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Real-World Calculus Teacher Resources
Find Real World Calculus educational ideas and activities
Students explore a linear, a parabolic, and a log function. In this Algebra II/Pre-calculus activity students investigate the graph a line, a parabola, and a log function. Students examine the three graphs as they compare and contrast the three in a problem solving context.
Investigate logistic functions in a world population setting. High schoolers will create a scatter plot of the world population from 1950 to 2050 to find a logistic function to model the data. They then discuss the end behavior of their logistic model. Graphing calculators are needed.
Throught this subscription-based sight, learners explore different aspects of the parabola by changing equations from standard to vertex form. Next, find the general form of the vextex based on the values of a, b, and c, and investigate the minimum and maximum points of a real-world example. High schoolers can gain further insight by looking closer at the process of completing the square.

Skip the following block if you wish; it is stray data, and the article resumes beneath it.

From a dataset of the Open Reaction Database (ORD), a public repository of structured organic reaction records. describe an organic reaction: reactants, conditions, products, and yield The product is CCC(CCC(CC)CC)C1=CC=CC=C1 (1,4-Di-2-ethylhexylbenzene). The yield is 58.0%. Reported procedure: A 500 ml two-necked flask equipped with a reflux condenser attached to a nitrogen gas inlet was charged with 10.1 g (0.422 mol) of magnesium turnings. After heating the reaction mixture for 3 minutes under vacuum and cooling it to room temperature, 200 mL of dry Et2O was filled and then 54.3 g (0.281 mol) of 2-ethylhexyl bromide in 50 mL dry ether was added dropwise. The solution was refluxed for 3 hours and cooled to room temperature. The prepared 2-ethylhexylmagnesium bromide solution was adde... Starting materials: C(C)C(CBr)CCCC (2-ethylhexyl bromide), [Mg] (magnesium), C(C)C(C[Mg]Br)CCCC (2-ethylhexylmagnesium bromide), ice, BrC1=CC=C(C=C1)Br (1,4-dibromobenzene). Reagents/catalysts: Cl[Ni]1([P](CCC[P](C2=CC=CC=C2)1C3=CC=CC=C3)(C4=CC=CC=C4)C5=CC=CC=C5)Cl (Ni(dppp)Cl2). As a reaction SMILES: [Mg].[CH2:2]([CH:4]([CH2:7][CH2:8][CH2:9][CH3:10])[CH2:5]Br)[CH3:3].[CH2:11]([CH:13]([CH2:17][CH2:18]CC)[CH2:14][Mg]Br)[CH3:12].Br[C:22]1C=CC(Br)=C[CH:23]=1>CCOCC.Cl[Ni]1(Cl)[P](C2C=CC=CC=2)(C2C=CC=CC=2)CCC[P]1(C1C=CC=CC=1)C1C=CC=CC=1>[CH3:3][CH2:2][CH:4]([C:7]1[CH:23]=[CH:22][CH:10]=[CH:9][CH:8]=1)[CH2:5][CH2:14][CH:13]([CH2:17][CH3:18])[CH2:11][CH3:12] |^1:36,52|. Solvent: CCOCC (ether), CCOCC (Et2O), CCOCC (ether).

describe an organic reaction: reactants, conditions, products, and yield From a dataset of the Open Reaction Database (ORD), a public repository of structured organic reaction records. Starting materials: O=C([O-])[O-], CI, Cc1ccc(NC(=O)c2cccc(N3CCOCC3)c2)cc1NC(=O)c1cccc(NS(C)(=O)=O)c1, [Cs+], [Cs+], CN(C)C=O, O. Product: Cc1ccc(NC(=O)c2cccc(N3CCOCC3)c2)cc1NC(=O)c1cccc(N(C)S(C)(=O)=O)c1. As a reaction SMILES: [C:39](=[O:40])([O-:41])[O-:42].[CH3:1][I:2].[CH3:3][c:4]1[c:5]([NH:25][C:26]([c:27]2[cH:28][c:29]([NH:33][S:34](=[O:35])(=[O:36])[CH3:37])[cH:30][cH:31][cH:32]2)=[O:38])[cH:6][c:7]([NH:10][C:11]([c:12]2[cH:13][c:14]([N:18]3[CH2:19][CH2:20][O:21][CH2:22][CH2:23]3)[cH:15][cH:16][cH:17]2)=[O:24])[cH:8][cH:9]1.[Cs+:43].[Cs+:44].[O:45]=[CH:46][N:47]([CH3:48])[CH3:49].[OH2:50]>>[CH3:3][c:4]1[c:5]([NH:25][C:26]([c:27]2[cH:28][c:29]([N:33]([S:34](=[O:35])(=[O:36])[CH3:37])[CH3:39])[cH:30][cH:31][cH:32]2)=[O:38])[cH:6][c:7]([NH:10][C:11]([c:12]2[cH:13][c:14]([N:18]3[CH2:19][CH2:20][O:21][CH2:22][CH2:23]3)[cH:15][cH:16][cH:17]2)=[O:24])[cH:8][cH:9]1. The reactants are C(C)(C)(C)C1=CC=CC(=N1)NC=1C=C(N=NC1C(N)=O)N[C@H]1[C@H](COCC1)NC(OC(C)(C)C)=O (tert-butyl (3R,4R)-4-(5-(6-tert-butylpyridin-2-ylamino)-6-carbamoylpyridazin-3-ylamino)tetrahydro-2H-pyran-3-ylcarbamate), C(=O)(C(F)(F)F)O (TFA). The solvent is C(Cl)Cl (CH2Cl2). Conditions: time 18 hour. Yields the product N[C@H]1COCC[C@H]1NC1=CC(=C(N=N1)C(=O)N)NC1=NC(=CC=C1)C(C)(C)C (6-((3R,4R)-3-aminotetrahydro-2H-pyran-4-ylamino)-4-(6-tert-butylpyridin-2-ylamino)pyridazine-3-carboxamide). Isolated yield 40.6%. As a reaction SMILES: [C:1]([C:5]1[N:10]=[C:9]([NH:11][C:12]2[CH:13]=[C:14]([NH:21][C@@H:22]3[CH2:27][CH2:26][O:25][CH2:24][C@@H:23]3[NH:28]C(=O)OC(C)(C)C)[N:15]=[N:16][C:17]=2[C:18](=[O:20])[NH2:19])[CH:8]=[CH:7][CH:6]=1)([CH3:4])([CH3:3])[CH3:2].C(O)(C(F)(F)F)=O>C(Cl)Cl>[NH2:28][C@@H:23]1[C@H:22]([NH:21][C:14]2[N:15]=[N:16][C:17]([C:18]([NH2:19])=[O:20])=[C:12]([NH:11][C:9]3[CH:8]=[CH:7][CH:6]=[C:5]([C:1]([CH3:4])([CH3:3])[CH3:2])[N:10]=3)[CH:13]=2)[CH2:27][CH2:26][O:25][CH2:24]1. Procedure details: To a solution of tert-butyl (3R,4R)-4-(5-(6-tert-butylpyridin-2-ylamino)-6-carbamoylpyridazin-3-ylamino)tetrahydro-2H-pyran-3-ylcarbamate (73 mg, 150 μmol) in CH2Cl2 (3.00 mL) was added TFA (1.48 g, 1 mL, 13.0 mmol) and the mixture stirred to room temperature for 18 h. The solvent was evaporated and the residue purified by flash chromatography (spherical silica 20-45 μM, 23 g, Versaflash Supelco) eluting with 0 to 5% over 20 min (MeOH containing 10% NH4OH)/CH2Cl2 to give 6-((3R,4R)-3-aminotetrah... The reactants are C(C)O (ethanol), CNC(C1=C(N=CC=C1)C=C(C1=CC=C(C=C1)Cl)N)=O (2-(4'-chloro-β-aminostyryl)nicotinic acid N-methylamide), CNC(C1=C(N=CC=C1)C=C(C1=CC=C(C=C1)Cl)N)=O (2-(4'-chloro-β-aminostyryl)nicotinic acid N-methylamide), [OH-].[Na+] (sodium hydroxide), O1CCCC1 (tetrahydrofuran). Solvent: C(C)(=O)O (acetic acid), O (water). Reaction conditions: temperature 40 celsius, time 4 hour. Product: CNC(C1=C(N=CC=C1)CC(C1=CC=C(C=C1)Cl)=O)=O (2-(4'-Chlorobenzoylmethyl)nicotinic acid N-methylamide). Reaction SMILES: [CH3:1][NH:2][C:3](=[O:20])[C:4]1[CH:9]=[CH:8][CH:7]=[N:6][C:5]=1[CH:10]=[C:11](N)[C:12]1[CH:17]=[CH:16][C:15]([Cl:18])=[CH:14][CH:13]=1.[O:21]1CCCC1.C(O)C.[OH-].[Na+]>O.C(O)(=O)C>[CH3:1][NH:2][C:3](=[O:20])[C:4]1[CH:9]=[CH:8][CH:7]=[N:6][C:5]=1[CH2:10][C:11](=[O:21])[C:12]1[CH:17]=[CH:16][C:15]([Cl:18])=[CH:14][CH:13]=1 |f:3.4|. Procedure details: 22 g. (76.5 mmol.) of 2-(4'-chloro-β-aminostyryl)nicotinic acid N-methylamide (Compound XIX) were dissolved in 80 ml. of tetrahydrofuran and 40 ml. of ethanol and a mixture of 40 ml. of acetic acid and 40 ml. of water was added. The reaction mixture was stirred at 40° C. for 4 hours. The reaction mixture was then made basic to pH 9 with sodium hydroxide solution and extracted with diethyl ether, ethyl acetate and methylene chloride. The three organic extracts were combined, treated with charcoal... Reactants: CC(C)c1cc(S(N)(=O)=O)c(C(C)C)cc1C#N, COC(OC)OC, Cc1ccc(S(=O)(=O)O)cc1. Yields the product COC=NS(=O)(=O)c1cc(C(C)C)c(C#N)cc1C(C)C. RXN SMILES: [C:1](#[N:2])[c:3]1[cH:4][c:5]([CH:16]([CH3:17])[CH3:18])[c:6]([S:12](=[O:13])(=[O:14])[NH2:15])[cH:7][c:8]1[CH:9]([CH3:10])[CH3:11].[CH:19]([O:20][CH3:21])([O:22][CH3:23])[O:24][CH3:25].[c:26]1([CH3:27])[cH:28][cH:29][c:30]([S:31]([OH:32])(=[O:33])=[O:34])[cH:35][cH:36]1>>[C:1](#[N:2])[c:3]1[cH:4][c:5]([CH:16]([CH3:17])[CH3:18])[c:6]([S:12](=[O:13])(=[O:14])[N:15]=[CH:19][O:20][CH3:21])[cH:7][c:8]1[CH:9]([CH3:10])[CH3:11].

Students investigate Newton’s Law of Cooling. In this Algebra II/ Pre-Calculus lesson, students explore exponential regression as they conduct an experiment to simulate the temperature variations that occur as a liquid cools. The lesson provides an extension for Calculus.
Students graph the motion of a mass moving back and forth on a spring, in parametric mode. They graph the position, velocity, and acceleration of the object in contrast to time graphs. Students compare speed and analyze it in terms of the magnitude of velocity on various time intervals.
Students identify and define the logistic model for the world population data. In this data analysis lesson, students use the model illustrated to determine the population in a given year and compare it to the population shown in the table. Students also find the limiting behavior and explain what that means.
In this electrical activity, students draw a schematic design circuit board to grasp the understanding amplification in linear circuitry before answering a series of 35 open-ended questions pertaining to a variety of linear circuitry. This activity is printable and there are on-line answers to the questions. An understanding of calculus is needed to complete these questions.
Learners define the different methods used for optimizing a particular element of a problem. In this optimization problem lesson, students optimize appropriate details of a problem using data collection, algebra, technology, and/or calculus. Learners also complete the inquiry-based worksheets included with the lesson.